Editor’s Note: This was originally published on RISMedia’s blog, Housecall. See what else is cookin’ now at blog.rismedia.com:
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When you’re ready to finally begin construction on that new basement bath, we have the tips you need to help make it more affordable. Save money on plumbing, fixtures, hardware and more when you shop savvy and plan ahead.
- Position Your Basement Bathroom Directly Below Your Upstairs Bath
If there’s one thing that’s going to blow your budget right away, it’s having to install new drain and water lines on the other side of the house. Play it smart and place your new basement bath just below the one upstairs. This limits the amount of piping your plumber will have to install, making the project easier on your budget.
- Install a Drop Ceiling With Acoustic Tiles
Your new basement bath needs a ceiling, so why not install one that looks great, allows deceptively easy access to water lines and ductwork, and helps deaden the noise from upstairs? You can get all three in one fell swoop when you add a drop ceiling with acoustic panels. Acoustic panels are designed to absorb noise instead of transferring it, which translates into a quieter basement sanctuary. And if you ever need to access your ductwork due to a water pipe leak in the ceiling, it’s an easy chore to remove a ceiling panel and make a quick repair.
- Opt for Laminate Flooring
Hardwood is lovely, and it’ll increase the value of your home when professionally installed, but it’s a no-go in the basement. To get that same warm and cozy appeal, opt for laminate flooring instead. Cold and moisture are two culprits that affect the floor of a basement, but by purchasing a quality laminate floor that’s specially manufactured for basements, you’ll get a sound product that increases the attractiveness and functionality of your space.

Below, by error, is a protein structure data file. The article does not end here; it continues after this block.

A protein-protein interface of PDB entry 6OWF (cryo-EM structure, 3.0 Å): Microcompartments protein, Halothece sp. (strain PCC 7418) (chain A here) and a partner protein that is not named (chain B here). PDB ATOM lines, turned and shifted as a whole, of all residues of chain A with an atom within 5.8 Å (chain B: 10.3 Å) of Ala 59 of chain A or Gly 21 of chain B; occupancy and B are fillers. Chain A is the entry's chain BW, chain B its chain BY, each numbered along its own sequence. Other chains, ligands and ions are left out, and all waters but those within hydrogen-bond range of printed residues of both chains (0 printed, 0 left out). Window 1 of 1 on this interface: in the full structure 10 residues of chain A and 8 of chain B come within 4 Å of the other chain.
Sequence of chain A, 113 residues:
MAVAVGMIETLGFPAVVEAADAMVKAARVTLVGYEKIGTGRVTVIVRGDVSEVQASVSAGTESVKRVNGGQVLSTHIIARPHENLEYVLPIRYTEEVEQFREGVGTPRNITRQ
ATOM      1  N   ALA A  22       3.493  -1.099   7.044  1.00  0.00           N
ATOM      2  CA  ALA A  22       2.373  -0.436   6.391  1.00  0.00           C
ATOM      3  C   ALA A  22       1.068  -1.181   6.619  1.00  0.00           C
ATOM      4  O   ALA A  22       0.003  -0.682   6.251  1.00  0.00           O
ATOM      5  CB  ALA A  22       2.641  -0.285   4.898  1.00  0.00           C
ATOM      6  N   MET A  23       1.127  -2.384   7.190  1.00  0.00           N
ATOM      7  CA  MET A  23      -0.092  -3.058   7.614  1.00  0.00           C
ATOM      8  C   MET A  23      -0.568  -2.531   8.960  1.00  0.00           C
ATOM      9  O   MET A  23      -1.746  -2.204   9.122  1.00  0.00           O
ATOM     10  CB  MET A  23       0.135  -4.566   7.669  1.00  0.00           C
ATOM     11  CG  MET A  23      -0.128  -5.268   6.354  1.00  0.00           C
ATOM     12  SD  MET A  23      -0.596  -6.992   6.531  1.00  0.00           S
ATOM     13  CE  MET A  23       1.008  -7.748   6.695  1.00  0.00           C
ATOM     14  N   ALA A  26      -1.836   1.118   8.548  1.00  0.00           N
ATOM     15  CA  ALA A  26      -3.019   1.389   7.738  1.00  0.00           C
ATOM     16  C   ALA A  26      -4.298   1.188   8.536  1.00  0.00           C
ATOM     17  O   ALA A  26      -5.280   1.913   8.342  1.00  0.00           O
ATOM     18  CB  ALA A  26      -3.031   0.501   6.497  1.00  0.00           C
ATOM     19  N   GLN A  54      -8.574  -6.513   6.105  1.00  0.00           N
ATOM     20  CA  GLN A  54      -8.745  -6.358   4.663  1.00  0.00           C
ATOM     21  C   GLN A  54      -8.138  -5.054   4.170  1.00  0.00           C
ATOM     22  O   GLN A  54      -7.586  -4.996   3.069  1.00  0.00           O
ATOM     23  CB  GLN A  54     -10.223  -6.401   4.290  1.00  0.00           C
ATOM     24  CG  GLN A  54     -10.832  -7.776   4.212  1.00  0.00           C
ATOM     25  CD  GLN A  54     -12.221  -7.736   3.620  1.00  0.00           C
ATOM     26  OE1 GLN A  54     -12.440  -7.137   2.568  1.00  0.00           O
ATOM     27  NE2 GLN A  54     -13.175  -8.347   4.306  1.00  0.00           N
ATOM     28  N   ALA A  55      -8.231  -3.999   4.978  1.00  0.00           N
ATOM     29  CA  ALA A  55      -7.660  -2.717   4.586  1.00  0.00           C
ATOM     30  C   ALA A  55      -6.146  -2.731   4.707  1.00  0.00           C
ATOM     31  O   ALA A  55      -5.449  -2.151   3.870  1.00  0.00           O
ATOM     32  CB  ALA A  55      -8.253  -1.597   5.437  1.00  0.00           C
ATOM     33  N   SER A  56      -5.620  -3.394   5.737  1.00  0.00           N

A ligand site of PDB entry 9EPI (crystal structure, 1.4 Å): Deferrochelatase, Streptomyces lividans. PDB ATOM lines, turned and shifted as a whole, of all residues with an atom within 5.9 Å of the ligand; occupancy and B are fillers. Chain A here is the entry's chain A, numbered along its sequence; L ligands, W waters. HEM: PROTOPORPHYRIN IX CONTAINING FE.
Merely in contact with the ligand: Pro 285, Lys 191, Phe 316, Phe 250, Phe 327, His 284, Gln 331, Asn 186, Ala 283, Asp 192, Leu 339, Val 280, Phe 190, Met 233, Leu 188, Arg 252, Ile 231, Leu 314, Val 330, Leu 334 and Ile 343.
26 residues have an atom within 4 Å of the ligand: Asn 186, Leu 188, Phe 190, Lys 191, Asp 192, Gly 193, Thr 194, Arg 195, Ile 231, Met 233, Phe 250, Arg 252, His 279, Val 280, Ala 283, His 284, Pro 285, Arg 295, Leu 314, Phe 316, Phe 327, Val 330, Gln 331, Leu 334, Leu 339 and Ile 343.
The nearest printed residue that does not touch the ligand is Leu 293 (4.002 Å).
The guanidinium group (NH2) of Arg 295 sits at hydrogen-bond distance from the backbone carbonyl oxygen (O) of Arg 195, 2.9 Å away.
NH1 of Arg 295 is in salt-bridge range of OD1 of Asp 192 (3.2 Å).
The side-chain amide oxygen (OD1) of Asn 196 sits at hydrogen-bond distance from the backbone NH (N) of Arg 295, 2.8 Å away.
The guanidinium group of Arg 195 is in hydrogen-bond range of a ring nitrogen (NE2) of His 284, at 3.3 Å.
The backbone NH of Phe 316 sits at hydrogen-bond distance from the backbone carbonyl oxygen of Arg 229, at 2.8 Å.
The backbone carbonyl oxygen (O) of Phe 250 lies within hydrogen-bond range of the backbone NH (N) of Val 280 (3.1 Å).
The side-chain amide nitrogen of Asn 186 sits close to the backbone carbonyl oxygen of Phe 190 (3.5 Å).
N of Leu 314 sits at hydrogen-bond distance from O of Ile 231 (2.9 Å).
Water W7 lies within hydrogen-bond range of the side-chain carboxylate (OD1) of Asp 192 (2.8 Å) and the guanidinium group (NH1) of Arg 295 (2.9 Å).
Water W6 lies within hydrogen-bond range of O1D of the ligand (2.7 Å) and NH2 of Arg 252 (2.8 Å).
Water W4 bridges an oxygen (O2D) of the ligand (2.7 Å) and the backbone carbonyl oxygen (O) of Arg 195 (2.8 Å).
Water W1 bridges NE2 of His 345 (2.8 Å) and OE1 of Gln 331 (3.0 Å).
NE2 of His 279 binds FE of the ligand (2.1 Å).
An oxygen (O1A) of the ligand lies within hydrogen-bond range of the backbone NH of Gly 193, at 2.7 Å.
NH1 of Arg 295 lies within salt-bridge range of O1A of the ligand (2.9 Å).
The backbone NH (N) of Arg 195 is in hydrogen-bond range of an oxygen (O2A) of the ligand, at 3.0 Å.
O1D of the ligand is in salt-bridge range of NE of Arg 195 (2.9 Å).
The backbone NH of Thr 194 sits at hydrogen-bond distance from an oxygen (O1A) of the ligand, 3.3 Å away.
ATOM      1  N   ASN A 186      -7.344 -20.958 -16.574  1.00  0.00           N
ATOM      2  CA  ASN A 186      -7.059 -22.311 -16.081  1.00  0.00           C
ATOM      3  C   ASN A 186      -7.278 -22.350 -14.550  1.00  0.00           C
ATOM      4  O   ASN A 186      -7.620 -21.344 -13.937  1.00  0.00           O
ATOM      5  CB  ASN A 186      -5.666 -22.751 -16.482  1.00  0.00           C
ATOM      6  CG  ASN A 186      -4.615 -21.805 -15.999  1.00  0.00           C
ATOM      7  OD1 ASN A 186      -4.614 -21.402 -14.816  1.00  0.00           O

- Go Vintage
A cheap, builder’s grade mirror over the sink may not sound impressive, but if you frame it out with molding strips or a vintage mirror frame, you’ll create an upscale appeal. Wall art isn’t the only feature in your new basement bath that will benefit from a little vintage charm. Hit the estate sales and recycle shops for faucets and fixtures, towel racks, sinks, cabinetry, drawer hardware and even your bathtub. Recycled vintage dressers can be converted into console units to hold sinks and plumbing. They’re relatively easy to recondition, and you can customize them to fit the bathroom sink of your dreams. According to HomeAdvisor.com, the cost to add a second bath begins at $3,000, but you can shave dollars off this figure by buying second-hand.
- Use Up the Leftovers
Found a pricey glass tile that you simply must have in the new basement bath? Leave it at the home store. Write down the name and identifying numbers, and search for other people’s leftovers online instead. When other shoppers purchase too much of any product, their overcompensation can be your savings—especially if the item was custom-made.
A basement bath is a huge convenience for homeowners who intend to use their basements for more than just storage. Whether you’ve already finished your basement or it’s next on your list of things to do, these tips will help you cut expenses when it comes time to build out the bath.
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